It’s amazing to see these small towns and some really really poor people living with an amazing view, but hard hard landscape.

Then at almost the end of the drive we came across this cemetery.

Is that a cemetery on the right?

We drove right by it at first and had to do a double take. It was shocking to see this cemetery with all wooden grave markers in the middle of nowhere.


It was a far cry from the elaborate cemeteries we had seen in Buenos Aires.  It was eerie to see these wooden, weather beaten graves in the middle of such  lifeless desert.

Then, after 7 hours, we made it to Antofagasta,  We made the flight the next day and landed in La Serena. We both were relieved to see some grass near the runway.

Staying in Salta

I’m relieved and happy to report that we really love the city of Salta and plan to stay for awhile. After dragging all our suitcases onto the wrong bus to Salta, I really don’t want to go anywhere else for awhile.

Here is my top ten list of what I love about Salta:

1. Beautiful City – there are colonial buildings, parks with palm trees and mountains in the distance.

2. Amazing apartment – I’m sure hardcore travelers/expats can live anywhere, but we’re not hardcore.  We need a nice place with the internet, a couch, and big bed.   We got so lucky with the apartment we’re renting. It has all those things and an amazing deck with a jacuzzi.

view from our apartment

3. Nice people – the people here are super friendly and patient with my lack of Spanish.   The cheek kiss is popular. I find myself cheek kissing 2-3 people a day. (not including Jeff).

4. Small city feel. There are 500,000 people here, but horse drawn carts still go down our street. This one unfortunately had a megaphone.

5. Empanadas (and other delicious foods)

Humita - tamale-like corn dish

6. Good cycling for Jeff -Jeff’s found a great group of guys to ride with.

7. Yerba Mate – we see the gourds everywhere and bags of it sold at the grocery stores. I bought some in tea bags to start.  Tastes good but leaves a nasty green ring in the cup.

8. Interesting cultural stuff – honestly, we haven’t done anything cultural yet.  But here’s a guy just hanging out in a full gaucho outfit talking to someone on a bike.  I’m sure he’s dressed up for a tourist activity, but you have to love the pants.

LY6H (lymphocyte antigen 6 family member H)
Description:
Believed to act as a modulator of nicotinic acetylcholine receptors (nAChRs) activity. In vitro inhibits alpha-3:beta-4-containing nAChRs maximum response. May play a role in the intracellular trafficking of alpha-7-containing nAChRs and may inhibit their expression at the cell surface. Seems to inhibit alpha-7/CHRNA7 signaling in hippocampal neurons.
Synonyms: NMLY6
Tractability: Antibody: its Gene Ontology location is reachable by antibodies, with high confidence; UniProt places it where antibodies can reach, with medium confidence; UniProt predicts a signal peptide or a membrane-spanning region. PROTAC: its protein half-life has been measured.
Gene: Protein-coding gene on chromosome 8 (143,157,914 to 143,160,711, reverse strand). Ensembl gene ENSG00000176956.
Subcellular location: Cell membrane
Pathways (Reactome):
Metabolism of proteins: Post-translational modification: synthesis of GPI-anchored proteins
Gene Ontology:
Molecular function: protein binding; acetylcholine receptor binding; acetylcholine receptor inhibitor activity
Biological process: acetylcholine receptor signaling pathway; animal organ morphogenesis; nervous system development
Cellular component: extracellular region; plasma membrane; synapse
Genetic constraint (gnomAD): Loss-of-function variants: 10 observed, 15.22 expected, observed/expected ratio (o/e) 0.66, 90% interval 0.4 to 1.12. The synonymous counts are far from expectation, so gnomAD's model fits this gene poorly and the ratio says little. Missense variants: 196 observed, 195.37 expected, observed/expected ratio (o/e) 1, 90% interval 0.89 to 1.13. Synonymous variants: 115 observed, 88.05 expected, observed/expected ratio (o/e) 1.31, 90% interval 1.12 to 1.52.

9. Wine – The town of Salta is in the province of Salta which is known for high altitude wine.  So far all the wine we’ve tried from this area has been good.  We’re hoping to do some trips out to the vineyards soon.

10. Three alfajores for a peso –  How can you not love a town where the bakery down the street sells 3 alfajores (two shortbread cookies with dulce de leche in between) for a peso, the equivalent of a quarter.  And, the nice older couple that own the store talk to me in Spanish every time I go in.

What I don’t like about Salta:

1. Rain – turns out January and February are the rainy season.  Seems like we left Seattle’s rainy winter to go to Salta’s rainy summer.  Ironic isn’t it?

2. Lack of Veggie Variety – this idea of eating what’s local is great until you actually are in a place where you can only get local vegetables.  I dream of  a produce aisle filled with vegetables shipped in from all over the world, carbon footprint be damned.

3. Lack of good coffee – there are lots of places to go out and get good coffee, very hard to buy good beans in the grocery stores.  Instant and robusto beans yes, Arabica not so much.

Luckily, the dislike list is short, and who knows, dislike #3 might just get us to switch to yerba mate full time.